Tax stuff I think is interesting. It is either copied from my primary blog on forbes.com http://www.forbes.com/sites/peterjreilly/ or stuff that I did not put there because being on forbes is a good gig and they have, you know, standards. Also some guest posts.
I've written quite a few posts about conservation easements. Those posts highlight the sampling problem that my blogging faces. The transactions that end up in Tax Court are not necessarily representative. Thus I may have given the impression that the whole field is full of scoundrels. So I am really pleased to present this guest post from Rex Linville who is a Land Conservation Officer for the Piedmont Environmental Council.
Thanks for your coverage over the past few years of a variety of different Tax Court cases related to conservation easement donation. There has certainly been a recent increase in these types of cases and since 2005, there have been more than 70 opinions related to the federal income tax deduction claimed for conservation easement donations under Section § 170(h) of the Internal Revenue Code. These opinions have addressed a variety of issues ranging from the fundamental qualification of the donation as a “conservation easement”, to the valuation of the donation, and to other technical compliance issues.
Looking exclusively at these cases, an outside observer could conclude that conservation easements create the potential for a tax “scam” that is lining the pockets of landowners with unwarranted charitable gift deductions. As a professional land conservation staff member working directly with landowners who have decided to preserve and protected the land they love I can confidently say that this body of case law does not represent the land conservation movement as a whole.
The truth is that these 70 plus cases represent a very small minority of land conservation activities across the nation. There are more than 1,700 land trust working at the local level to preserve wildlife habitat area, ecosystems that produce clean water and air, scenic rural landscapes and recreation areas, historic sites such as civil war battlefields, and productive agricultural and forestry resources that supply our nation with food and timber.
Working within their own community these groups have harnessed local enthusiasm and voluntary action to permanently preserve and protect as much as one million acres per year. Since the 1970's, there have been tens of thousands of conservation easements donated on tens of millions of acres to conservation groups across the nation. The cases brought by the IRS and state tax departments represent far less than 1 percent of the donations that happen in even one year.
More importantly, the land trust community has been working hard to raise the bar and increase the quality and robust nature of the private voluntary land conservation work being done in America. It is important to us that our conservation activities are done in a professional and sustainable manner. These cases have provided useful a road map for what not to do and have helped shed light on where land trusts should look for abuse. The lessons learned from the case law are vital to the future success of land conservation.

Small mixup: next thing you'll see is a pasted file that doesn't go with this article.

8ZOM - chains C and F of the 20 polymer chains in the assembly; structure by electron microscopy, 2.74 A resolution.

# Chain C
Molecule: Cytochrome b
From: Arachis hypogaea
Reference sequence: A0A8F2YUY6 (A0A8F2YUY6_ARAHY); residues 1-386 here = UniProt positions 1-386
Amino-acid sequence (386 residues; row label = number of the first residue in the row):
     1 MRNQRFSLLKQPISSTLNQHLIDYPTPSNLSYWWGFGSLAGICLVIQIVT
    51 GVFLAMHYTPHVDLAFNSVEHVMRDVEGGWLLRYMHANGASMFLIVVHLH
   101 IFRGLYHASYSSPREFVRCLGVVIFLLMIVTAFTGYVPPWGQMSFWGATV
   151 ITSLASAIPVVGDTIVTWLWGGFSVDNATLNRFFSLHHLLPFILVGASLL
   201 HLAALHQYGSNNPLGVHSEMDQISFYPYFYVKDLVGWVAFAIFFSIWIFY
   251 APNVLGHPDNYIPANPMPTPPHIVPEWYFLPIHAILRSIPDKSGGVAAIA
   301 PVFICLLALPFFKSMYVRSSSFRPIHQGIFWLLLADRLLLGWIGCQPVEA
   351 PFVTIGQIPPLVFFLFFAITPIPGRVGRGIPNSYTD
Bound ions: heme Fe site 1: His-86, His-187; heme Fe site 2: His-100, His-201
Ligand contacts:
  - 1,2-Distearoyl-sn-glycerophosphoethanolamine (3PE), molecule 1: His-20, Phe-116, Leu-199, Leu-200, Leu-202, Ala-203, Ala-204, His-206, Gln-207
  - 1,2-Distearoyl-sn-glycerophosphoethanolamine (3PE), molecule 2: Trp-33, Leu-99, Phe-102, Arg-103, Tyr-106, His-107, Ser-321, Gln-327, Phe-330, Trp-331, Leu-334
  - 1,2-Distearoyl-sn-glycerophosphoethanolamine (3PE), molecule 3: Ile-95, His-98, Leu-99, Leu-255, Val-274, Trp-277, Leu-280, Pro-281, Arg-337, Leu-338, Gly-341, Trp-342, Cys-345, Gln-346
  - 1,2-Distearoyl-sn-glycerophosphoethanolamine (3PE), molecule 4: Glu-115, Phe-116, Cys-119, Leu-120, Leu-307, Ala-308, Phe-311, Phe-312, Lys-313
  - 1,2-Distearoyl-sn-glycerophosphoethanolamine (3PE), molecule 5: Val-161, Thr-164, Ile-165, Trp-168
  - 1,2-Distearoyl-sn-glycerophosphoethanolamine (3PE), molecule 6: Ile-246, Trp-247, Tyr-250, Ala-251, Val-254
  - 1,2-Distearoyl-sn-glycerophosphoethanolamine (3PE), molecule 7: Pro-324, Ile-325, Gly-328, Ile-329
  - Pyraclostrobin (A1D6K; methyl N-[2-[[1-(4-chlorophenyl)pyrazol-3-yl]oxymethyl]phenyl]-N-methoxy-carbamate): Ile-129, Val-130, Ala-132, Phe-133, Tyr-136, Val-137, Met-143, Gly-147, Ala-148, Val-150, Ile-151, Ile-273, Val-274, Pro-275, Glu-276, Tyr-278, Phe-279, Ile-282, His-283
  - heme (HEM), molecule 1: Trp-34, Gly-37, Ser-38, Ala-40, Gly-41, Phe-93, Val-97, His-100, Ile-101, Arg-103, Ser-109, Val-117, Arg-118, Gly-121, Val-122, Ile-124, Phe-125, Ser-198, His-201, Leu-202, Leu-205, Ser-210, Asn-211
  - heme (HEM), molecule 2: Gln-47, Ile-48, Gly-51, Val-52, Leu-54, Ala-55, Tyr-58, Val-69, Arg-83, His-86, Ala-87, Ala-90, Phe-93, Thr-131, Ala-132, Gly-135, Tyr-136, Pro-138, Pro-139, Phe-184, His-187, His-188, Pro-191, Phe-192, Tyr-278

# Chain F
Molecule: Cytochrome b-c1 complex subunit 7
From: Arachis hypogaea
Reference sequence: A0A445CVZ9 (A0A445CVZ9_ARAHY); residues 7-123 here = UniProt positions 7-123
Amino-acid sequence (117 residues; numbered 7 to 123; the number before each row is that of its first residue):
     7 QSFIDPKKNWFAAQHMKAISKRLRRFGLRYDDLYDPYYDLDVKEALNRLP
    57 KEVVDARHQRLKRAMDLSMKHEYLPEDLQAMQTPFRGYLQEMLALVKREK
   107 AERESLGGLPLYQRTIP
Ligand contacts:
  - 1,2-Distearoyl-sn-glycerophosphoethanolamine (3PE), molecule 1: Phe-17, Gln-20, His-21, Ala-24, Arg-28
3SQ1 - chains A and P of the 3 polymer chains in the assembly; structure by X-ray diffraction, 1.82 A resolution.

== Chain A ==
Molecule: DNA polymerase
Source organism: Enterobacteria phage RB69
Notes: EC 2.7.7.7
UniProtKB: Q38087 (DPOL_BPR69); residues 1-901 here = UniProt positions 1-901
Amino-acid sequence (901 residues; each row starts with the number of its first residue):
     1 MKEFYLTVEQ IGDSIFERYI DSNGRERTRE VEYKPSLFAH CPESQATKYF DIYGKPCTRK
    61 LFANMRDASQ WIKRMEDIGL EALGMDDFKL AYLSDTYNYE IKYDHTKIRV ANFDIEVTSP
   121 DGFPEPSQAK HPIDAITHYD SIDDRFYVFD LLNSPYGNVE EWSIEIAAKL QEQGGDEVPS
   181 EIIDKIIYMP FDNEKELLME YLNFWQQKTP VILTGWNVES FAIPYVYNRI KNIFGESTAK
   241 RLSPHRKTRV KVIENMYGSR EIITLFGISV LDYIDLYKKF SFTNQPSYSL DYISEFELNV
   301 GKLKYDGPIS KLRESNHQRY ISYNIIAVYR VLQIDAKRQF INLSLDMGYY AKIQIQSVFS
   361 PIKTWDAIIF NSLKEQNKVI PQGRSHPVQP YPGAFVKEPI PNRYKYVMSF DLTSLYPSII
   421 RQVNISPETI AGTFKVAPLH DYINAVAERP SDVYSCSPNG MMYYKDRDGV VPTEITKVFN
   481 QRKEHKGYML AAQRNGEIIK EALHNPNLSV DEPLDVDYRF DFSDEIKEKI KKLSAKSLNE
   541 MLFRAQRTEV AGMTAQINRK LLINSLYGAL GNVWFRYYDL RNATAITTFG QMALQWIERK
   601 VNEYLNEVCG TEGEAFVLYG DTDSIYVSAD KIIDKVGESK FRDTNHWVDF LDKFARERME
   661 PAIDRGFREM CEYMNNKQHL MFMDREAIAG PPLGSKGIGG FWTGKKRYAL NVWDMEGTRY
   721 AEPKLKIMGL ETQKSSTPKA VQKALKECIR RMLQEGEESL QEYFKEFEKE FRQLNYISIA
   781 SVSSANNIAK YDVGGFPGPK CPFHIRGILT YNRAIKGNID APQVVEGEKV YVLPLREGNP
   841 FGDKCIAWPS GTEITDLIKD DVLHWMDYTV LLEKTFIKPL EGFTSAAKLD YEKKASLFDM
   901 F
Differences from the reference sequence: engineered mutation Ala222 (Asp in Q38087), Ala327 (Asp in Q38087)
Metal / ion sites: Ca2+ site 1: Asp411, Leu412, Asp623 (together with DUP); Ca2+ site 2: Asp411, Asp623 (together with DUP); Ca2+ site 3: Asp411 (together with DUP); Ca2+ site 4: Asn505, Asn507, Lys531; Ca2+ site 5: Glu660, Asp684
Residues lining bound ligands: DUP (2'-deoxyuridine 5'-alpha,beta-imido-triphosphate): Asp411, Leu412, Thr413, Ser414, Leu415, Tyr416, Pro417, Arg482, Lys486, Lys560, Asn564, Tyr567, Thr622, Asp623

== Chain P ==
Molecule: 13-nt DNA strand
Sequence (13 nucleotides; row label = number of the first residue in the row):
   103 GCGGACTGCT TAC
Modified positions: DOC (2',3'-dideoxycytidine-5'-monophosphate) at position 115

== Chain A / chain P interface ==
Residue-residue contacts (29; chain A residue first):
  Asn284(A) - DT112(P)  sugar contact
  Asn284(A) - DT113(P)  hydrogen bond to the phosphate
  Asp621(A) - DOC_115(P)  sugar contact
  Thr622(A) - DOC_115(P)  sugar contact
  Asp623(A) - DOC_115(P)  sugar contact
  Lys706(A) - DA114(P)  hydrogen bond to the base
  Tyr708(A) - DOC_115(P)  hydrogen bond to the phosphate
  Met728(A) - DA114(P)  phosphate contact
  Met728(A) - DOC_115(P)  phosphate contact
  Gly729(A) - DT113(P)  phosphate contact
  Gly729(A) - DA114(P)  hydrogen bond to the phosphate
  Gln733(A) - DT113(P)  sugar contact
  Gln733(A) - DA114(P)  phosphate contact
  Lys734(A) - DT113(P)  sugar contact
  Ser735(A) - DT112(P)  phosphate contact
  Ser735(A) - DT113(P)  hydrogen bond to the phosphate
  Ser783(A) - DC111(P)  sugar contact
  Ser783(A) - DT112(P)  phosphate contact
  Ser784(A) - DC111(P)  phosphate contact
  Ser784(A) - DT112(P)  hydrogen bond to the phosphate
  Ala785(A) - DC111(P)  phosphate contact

Toward that same goal of increasing quality, at the national level, the land trust Alliance established an Accreditation Commission that graduated the first class of accredited land trusts in 2008. Since then, the Commission has awarded accreditation to over 300 land trusts that meet national standards for excellence, uphold the public trust, and ensure that conservation efforts are permanent. Accreditation is not a one-time action; it fosters continuous improvement as land trusts maintain their accredited status by applying for renewal every five years.
At the local level, land trusts such as The Piedmont Environmental Council (PEC) are offering continuing legal education workshops for legal and tax practitioners who are advising landowners on conservation easement donations. For example, on June 29th PEC is hosting a workshop with presentations from IRS attorneys, legal scholars, and a US Tax Court Judge as a way or improving the quality and compliance of conservation easement donations in our service area.
If you want to learn more about what you can do to help preserve land in your own community you can find a local land trust through the “Find A Land Trust” web page of the land trust Alliance: http://findalandtrust.org/
Rex Linville has a B.S. in Finance from Virginia Tech and an M.S. in Forestry from Colorado State University. He has worked as a land conservation officer with the Piedmont Environmental Council in Virginia for the past 10 years and prior to that worked for the Eastern Shore Land Conservancy in Maryland. During this time has worked with landowners and partner organizations on a wide range of conservation transactions and has been involved in conservation policy initiatives at the state and federal level.